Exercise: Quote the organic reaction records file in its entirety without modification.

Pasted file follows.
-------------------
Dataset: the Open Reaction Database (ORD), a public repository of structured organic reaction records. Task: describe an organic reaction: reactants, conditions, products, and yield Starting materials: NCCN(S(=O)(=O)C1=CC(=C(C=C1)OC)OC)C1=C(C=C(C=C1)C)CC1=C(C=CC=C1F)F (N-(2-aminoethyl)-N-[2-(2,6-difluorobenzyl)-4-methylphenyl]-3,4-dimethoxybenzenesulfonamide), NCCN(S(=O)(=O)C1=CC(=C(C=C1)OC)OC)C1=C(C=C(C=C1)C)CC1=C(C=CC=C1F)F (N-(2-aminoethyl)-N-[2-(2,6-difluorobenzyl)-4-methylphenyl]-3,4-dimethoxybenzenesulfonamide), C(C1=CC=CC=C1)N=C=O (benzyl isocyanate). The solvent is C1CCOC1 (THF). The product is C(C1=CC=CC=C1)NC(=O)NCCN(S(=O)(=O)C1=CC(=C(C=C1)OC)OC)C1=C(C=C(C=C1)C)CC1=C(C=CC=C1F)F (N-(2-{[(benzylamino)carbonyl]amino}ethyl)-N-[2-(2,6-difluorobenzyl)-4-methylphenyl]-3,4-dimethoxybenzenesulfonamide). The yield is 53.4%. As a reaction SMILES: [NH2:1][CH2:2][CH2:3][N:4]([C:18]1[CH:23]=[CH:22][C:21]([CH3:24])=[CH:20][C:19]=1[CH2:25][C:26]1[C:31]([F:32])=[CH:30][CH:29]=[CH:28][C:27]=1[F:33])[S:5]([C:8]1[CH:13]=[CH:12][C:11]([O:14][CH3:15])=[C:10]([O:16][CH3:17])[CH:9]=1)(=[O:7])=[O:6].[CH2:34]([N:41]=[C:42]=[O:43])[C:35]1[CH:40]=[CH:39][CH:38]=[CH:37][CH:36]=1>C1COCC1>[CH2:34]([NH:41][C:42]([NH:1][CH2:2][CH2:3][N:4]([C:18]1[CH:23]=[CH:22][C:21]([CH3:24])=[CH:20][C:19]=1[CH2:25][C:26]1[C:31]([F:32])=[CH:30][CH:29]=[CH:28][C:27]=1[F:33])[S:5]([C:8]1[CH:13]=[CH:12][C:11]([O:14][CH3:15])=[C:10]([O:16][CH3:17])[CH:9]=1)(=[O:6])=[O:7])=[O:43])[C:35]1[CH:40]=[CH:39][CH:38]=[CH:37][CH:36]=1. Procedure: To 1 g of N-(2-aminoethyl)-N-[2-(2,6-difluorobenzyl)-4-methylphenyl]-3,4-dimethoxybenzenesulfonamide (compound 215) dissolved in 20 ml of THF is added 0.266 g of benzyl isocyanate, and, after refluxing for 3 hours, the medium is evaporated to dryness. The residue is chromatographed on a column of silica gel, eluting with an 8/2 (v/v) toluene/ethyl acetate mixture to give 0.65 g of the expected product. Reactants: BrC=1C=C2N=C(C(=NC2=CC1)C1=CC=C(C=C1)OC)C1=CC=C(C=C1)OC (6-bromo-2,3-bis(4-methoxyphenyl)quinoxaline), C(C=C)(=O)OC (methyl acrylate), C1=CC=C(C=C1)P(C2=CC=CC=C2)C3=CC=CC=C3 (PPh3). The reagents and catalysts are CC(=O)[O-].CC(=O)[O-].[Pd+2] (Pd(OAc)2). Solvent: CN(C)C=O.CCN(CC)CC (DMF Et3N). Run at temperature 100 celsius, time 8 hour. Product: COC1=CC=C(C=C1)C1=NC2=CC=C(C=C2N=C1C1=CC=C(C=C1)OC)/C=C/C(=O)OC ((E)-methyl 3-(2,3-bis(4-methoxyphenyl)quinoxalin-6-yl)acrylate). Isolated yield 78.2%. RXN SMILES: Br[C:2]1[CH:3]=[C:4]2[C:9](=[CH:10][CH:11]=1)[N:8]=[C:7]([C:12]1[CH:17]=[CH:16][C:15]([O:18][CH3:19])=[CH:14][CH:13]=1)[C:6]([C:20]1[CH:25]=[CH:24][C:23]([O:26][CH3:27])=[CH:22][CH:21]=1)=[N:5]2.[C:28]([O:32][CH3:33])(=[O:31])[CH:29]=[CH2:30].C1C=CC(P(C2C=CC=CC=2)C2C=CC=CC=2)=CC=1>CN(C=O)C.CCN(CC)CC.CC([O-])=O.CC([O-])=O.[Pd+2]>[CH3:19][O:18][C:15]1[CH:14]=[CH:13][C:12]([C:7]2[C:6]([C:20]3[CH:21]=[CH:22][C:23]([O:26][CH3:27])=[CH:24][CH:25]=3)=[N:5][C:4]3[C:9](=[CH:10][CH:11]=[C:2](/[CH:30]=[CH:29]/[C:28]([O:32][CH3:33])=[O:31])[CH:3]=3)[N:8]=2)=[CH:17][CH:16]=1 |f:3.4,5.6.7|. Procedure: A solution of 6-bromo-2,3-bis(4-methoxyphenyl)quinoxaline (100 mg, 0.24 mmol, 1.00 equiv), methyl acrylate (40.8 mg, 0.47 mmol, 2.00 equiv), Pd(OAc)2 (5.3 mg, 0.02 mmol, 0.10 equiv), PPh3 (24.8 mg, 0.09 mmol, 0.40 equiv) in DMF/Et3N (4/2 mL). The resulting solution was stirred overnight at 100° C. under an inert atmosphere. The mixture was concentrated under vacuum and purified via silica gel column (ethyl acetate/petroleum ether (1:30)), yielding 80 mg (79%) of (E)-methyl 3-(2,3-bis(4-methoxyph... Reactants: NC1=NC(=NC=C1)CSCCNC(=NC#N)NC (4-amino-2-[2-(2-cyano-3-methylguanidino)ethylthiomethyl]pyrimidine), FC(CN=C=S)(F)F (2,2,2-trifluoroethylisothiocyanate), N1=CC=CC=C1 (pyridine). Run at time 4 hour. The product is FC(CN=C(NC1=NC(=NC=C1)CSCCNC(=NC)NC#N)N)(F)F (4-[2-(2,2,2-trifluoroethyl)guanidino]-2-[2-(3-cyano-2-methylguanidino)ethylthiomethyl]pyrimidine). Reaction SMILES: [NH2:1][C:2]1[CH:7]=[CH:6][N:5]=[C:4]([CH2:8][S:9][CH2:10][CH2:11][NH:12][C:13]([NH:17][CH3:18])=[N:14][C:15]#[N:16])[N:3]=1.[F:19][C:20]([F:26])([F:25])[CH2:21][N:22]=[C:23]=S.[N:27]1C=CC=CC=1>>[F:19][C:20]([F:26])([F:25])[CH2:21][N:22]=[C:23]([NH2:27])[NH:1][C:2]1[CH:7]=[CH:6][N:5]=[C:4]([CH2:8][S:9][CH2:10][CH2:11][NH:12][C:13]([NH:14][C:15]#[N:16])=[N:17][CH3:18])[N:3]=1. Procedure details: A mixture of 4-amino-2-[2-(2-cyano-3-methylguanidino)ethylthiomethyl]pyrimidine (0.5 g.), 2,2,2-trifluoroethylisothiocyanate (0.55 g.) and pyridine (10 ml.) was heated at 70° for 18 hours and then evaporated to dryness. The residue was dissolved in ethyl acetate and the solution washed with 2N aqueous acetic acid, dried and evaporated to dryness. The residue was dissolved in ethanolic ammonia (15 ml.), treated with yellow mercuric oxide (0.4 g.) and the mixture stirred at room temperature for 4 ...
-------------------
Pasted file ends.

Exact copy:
Dataset: the Open Reaction Database (ORD), a public repository of structured organic reaction records. Task: describe an organic reaction: reactants, conditions, products, and yield Starting materials: NCCN(S(=O)(=O)C1=CC(=C(C=C1)OC)OC)C1=C(C=C(C=C1)C)CC1=C(C=CC=C1F)F (N-(2-aminoethyl)-N-[2-(2,6-difluorobenzyl)-4-methylphenyl]-3,4-dimethoxybenzenesulfonamide), NCCN(S(=O)(=O)C1=CC(=C(C=C1)OC)OC)C1=C(C=C(C=C1)C)CC1=C(C=CC=C1F)F (N-(2-aminoethyl)-N-[2-(2,6-difluorobenzyl)-4-methylphenyl]-3,4-dimethoxybenzenesulfonamide), C(C1=CC=CC=C1)N=C=O (benzyl isocyanate). The solvent is C1CCOC1 (THF). The product is C(C1=CC=CC=C1)NC(=O)NCCN(S(=O)(=O)C1=CC(=C(C=C1)OC)OC)C1=C(C=C(C=C1)C)CC1=C(C=CC=C1F)F (N-(2-{[(benzylamino)carbonyl]amino}ethyl)-N-[2-(2,6-difluorobenzyl)-4-methylphenyl]-3,4-dimethoxybenzenesulfonamide). The yield is 53.4%. As a reaction SMILES: [NH2:1][CH2:2][CH2:3][N:4]([C:18]1[CH:23]=[CH:22][C:21]([CH3:24])=[CH:20][C:19]=1[CH2:25][C:26]1[C:31]([F:32])=[CH:30][CH:29]=[CH:28][C:27]=1[F:33])[S:5]([C:8]1[CH:13]=[CH:12][C:11]([O:14][CH3:15])=[C:10]([O:16][CH3:17])[CH:9]=1)(=[O:7])=[O:6].[CH2:34]([N:41]=[C:42]=[O:43])[C:35]1[CH:40]=[CH:39][CH:38]=[CH:37][CH:36]=1>C1COCC1>[CH2:34]([NH:41][C:42]([NH:1][CH2:2][CH2:3][N:4]([C:18]1[CH:23]=[CH:22][C:21]([CH3:24])=[CH:20][C:19]=1[CH2:25][C:26]1[C:31]([F:32])=[CH:30][CH:29]=[CH:28][C:27]=1[F:33])[S:5]([C:8]1[CH:13]=[CH:12][C:11]([O:14][CH3:15])=[C:10]([O:16][CH3:17])[CH:9]=1)(=[O:6])=[O:7])=[O:43])[C:35]1[CH:40]=[CH:39][CH:38]=[CH:37][CH:36]=1. Procedure: To 1 g of N-(2-aminoethyl)-N-[2-(2,6-difluorobenzyl)-4-methylphenyl]-3,4-dimethoxybenzenesulfonamide (compound 215) dissolved in 20 ml of THF is added 0.266 g of benzyl isocyanate, and, after refluxing for 3 hours, the medium is evaporated to dryness. The residue is chromatographed on a column of silica gel, eluting with an 8/2 (v/v) toluene/ethyl acetate mixture to give 0.65 g of the expected product. Reactants: BrC=1C=C2N=C(C(=NC2=CC1)C1=CC=C(C=C1)OC)C1=CC=C(C=C1)OC (6-bromo-2,3-bis(4-methoxyphenyl)quinoxaline), C(C=C)(=O)OC (methyl acrylate), C1=CC=C(C=C1)P(C2=CC=CC=C2)C3=CC=CC=C3 (PPh3). The reagents and catalysts are CC(=O)[O-].CC(=O)[O-].[Pd+2] (Pd(OAc)2). Solvent: CN(C)C=O.CCN(CC)CC (DMF Et3N). Run at temperature 100 celsius, time 8 hour. Product: COC1=CC=C(C=C1)C1=NC2=CC=C(C=C2N=C1C1=CC=C(C=C1)OC)/C=C/C(=O)OC ((E)-methyl 3-(2,3-bis(4-methoxyphenyl)quinoxalin-6-yl)acrylate). Isolated yield 78.2%. RXN SMILES: Br[C:2]1[CH:3]=[C:4]2[C:9](=[CH:10][CH:11]=1)[N:8]=[C:7]([C:12]1[CH:17]=[CH:16][C:15]([O:18][CH3:19])=[CH:14][CH:13]=1)[C:6]([C:20]1[CH:25]=[CH:24][C:23]([O:26][CH3:27])=[CH:22][CH:21]=1)=[N:5]2.[C:28]([O:32][CH3:33])(=[O:31])[CH:29]=[CH2:30].C1C=CC(P(C2C=CC=CC=2)C2C=CC=CC=2)=CC=1>CN(C=O)C.CCN(CC)CC.CC([O-])=O.CC([O-])=O.[Pd+2]>[CH3:19][O:18][C:15]1[CH:14]=[CH:13][C:12]([C:7]2[C:6]([C:20]3[CH:21]=[CH:22][C:23]([O:26][CH3:27])=[CH:24][CH:25]=3)=[N:5][C:4]3[C:9](=[CH:10][CH:11]=[C:2](/[CH:30]=[CH:29]/[C:28]([O:32][CH3:33])=[O:31])[CH:3]=3)[N:8]=2)=[CH:17][CH:16]=1 |f:3.4,5.6.7|. Procedure: A solution of 6-bromo-2,3-bis(4-methoxyphenyl)quinoxaline (100 mg, 0.24 mmol, 1.00 equiv), methyl acrylate (40.8 mg, 0.47 mmol, 2.00 equiv), Pd(OAc)2 (5.3 mg, 0.02 mmol, 0.10 equiv), PPh3 (24.8 mg, 0.09 mmol, 0.40 equiv) in DMF/Et3N (4/2 mL). The resulting solution was stirred overnight at 100° C. under an inert atmosphere. The mixture was concentrated under vacuum and purified via silica gel column (ethyl acetate/petroleum ether (1:30)), yielding 80 mg (79%) of (E)-methyl 3-(2,3-bis(4-methoxyph... Reactants: NC1=NC(=NC=C1)CSCCNC(=NC#N)NC (4-amino-2-[2-(2-cyano-3-methylguanidino)ethylthiomethyl]pyrimidine), FC(CN=C=S)(F)F (2,2,2-trifluoroethylisothiocyanate), N1=CC=CC=C1 (pyridine). Run at time 4 hour. The product is FC(CN=C(NC1=NC(=NC=C1)CSCCNC(=NC)NC#N)N)(F)F (4-[2-(2,2,2-trifluoroethyl)guanidino]-2-[2-(3-cyano-2-methylguanidino)ethylthiomethyl]pyrimidine). Reaction SMILES: [NH2:1][C:2]1[CH:7]=[CH:6][N:5]=[C:4]([CH2:8][S:9][CH2:10][CH2:11][NH:12][C:13]([NH:17][CH3:18])=[N:14][C:15]#[N:16])[N:3]=1.[F:19][C:20]([F:26])([F:25])[CH2:21][N:22]=[C:23]=S.[N:27]1C=CC=CC=1>>[F:19][C:20]([F:26])([F:25])[CH2:21][N:22]=[C:23]([NH2:27])[NH:1][C:2]1[CH:7]=[CH:6][N:5]=[C:4]([CH2:8][S:9][CH2:10][CH2:11][NH:12][C:13]([NH:14][C:15]#[N:16])=[N:17][CH3:18])[N:3]=1. Procedure details: A mixture of 4-amino-2-[2-(2-cyano-3-methylguanidino)ethylthiomethyl]pyrimidine (0.5 g.), 2,2,2-trifluoroethylisothiocyanate (0.55 g.) and pyridine (10 ml.) was heated at 70° for 18 hours and then evaporated to dryness. The residue was dissolved in ethyl acetate and the solution washed with 2N aqueous acetic acid, dried and evaporated to dryness. The residue was dissolved in ethanolic ammonia (15 ml.), treated with yellow mercuric oxide (0.4 g.) and the mixture stirred at room temperature for 4 ...